Luke 6:27-38
27 Jesus said, “But I say to you that listen, Love your enemies, do
good to those who hate you,  28 bless those who curse you, pray for
those who abuse you.  29 If anyone strikes you on the cheek, offer the
other also; and from anyone who takes away your coat do not
withhold even your shirt.  30 Give to everyone who begs from you;
and if anyone takes away your goods, do not ask for them
again.  31 Do to others as you would have them do to you.  32 “If you
love those who love you, what credit is that to you? For even
sinners love those who love them.  33 If you do good to those who do
good to you, what credit is that to you? For even sinners do the
same.  34 If you lend to those from whom you hope to receive, what
credit is that to you? Even sinners lend to sinners, to receive as
much again.  35 But love your enemies, do good, and lend, expecting
nothing in return. Your reward will be great, and you will be children
of the Most High; for he is kind to the ungrateful and the
wicked. 36 Be merciful, just as your Father is merciful.
37 “Do not judge, and you will not be judged; do not condemn, and
you will not be condemned. Forgive, and you will be forgiven;  38 give,
and it will be given to you. A good measure, pressed down, shaken
together, running over, will be put into your lap; for the measure
you give will be the measure you get back.”
+ + + + +

The words of Jesus in Luke’s Gospel for this morning intend to bring us
insight and hope. Yet, like the 1 st century audience, Jesus’ words tend
to be for us uncomfortable and problematic.

The thought of loving our enemies wishing us deliberate harm sounds
absurd. Doing good to those who hate us, praying for those who abuse
us, giving to all who ask of us, all of these are unrealistic, aren’t they?

We live in a society encouraging an unscrupulous and vulgar ‘dog eat
dog world’.

We value our personal independence and strive to climb the ladder of
success toward wealth and privilege.

Many times we are callous to the reality that our self-focused striving
positively or negatively effects the lives of others.

If we have an enemy, or even competition at work, we do our best to
conquer them so that we may live without threat in the manner we

And most recently, we see that society shames – never forgetting or

This is the norm of our society. I think this may be the reason why we
are so enamored with stories of people doing acts of kindness – it’s not
the norm.

Jesus’ words shed light on the dark-side of what we consider the norm.

In last week’s reading from Luke’s Gospel, Jesus spoke to his disciples
both blessings and curses.

“Blessed are the poor, the hungry, those weeping for the world and
hated for being faithful to God…” Encouraging words for many of his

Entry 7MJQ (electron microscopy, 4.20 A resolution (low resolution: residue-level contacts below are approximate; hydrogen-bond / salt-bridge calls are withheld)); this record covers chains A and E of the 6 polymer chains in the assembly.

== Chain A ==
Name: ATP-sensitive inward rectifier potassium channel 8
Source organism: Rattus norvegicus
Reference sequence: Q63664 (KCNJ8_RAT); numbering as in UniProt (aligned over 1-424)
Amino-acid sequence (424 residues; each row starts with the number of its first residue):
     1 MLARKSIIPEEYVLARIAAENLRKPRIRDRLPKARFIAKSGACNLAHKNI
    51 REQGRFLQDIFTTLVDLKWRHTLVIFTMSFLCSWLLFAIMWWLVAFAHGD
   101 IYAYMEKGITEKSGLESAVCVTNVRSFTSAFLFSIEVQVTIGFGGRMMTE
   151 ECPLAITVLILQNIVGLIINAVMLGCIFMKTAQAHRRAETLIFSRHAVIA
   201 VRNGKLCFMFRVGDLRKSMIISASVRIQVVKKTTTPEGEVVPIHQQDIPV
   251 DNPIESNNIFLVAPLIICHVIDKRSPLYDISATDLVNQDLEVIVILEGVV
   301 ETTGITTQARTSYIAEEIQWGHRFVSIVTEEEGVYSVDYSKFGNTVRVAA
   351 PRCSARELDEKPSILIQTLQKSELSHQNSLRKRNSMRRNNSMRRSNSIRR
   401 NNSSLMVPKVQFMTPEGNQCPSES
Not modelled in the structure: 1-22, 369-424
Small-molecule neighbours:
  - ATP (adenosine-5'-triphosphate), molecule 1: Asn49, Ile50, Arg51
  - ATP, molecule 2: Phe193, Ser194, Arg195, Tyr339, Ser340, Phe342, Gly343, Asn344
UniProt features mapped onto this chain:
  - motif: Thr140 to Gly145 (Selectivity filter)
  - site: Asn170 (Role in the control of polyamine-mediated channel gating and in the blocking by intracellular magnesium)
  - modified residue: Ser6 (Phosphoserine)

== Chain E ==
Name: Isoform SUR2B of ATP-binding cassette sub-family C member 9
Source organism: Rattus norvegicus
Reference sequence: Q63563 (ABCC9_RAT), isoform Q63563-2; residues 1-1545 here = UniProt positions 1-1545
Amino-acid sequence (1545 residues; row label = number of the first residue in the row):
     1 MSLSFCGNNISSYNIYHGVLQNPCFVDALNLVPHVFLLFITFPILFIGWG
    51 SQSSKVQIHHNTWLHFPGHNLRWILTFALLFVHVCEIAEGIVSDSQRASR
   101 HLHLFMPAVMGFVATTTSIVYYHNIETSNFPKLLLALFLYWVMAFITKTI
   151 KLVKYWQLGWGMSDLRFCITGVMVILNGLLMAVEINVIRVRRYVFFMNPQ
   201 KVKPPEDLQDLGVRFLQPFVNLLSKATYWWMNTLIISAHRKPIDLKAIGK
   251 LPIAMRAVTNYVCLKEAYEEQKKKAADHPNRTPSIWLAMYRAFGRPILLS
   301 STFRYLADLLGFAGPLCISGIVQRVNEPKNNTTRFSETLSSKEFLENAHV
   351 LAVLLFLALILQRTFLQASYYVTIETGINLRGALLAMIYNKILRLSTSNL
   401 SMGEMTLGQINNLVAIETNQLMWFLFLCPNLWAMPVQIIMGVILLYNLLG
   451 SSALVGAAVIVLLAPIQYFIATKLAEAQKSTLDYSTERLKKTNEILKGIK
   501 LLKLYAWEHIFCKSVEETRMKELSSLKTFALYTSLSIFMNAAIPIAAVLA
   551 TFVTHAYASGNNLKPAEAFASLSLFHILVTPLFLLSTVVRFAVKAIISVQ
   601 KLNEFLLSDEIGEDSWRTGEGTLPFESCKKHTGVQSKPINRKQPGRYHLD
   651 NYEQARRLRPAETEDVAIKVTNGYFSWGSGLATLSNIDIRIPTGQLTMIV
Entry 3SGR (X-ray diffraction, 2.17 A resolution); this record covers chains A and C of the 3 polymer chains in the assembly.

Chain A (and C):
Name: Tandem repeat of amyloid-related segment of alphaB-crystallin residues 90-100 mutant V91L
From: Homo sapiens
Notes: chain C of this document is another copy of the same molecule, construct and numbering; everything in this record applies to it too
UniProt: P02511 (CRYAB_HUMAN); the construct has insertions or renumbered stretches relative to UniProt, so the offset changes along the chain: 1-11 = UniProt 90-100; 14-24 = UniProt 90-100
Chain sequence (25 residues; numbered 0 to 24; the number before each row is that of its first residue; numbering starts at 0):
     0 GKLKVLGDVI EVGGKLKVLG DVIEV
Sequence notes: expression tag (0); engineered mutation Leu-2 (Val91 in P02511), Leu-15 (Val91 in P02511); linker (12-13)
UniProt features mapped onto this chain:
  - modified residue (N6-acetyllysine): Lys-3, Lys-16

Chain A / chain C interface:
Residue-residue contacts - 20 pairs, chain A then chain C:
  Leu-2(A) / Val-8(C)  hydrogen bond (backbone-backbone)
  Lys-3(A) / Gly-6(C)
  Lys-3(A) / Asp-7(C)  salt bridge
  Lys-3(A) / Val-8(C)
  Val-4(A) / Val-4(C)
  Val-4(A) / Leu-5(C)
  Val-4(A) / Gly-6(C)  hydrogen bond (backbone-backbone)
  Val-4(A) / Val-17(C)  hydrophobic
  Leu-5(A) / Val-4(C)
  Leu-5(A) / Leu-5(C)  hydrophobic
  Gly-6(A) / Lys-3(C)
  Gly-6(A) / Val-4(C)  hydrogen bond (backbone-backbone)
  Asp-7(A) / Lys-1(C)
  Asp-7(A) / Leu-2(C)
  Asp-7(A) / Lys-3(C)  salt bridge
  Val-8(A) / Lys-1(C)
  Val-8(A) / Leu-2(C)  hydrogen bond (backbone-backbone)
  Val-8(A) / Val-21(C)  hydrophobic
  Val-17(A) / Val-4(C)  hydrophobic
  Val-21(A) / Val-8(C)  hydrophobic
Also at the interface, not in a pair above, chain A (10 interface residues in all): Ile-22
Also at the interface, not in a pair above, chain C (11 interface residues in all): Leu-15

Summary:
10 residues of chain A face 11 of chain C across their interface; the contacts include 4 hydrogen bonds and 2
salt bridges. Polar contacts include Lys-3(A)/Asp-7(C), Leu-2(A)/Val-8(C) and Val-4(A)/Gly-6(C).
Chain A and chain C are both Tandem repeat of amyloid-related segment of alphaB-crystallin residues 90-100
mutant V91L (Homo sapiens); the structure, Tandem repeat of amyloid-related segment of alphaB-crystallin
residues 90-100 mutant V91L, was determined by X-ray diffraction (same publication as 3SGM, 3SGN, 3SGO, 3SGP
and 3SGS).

peasant followers.

“But woe to you who have money & food enough and do not share…
Woe to you laughing now and enjoying admiration because the
distorted systems of this world benefit you…”

In today’s continuation of Jesus teaching his disciples, he gives no
permission to those who are blessed by God to treat badly those who
are cursed.

“If we could read the sacred history of our ‘enemies,’ we should find, in
each man and woman’s life, sorrow and suffering enough to disarm

These words of Henry Wadsworth Longfellow go a long way in teaching
us to be kind, not only to our enemies, but to all people.

Jesus tells his followers to love, do good, bless and pray for all people
without regard of their worthiness.

Jesus insists we look at others as God looks upon the world; and as
Jesus the Christ looks upon all of us.

He commends to his followers acting toward others as God acts
towards all: with mercy, forgiveness and generosity.

This is, of course, the example of how Christ Jesus lived and acts
towards all of us.

When we live such a life, we are blessed.

Jesus makes us aware that the blessings we give to others by looking on
them and acting toward them in a manner similar to God directly
correspond to the blessings we receive.

Love, kindness, mercy, forgiveness, generosity, blessing, and praying
good will for all is at the heart of God and is required of God’s dear
children. And, it’s not easy living these values. But with God’s grace,
we can.

The amazing theological mind of Richard Rohr reveals this insight:
“Christ is the light that allows people to see things in their
fullness. The precise and intended effect of such a light is to see
Christ everywhere else. In fact, that is my only definition of a true
Christian. A mature Christian sees Christ in everything and
everyone else. That is a definition that will never fail you, always
demand more of you, and give you no reasons to fight, exclude, or
reject anyone.”

As I expressed earlier, Jesus’ words are intended to give us hope in a
world not sharing God’s values. Love, kindness, mercy, forgiveness,
generosity, blessing, and praying good wishes for all changes us and
transforms the world one life at a time.

If we sincerely welcome, adopt and live these values, we live as God
intends and we help in laying the foundation of God’s realm within
today’s world.

The late Henri Nouwen penned an essential question for all Jesus’
followers to ponder:
“Do I carry a blessing in my heart or a curse?”
(Bread for the Journey, Harper, San Francisco, 1997)

The answer is most revealing. It tells each of us about our spiritual and
mental wellness, and exposes if we are living as God’s dear children.

May God help each of us to nurture lives committed to God’s values
and hearts overflowing with God’s blessings ready and willing to give.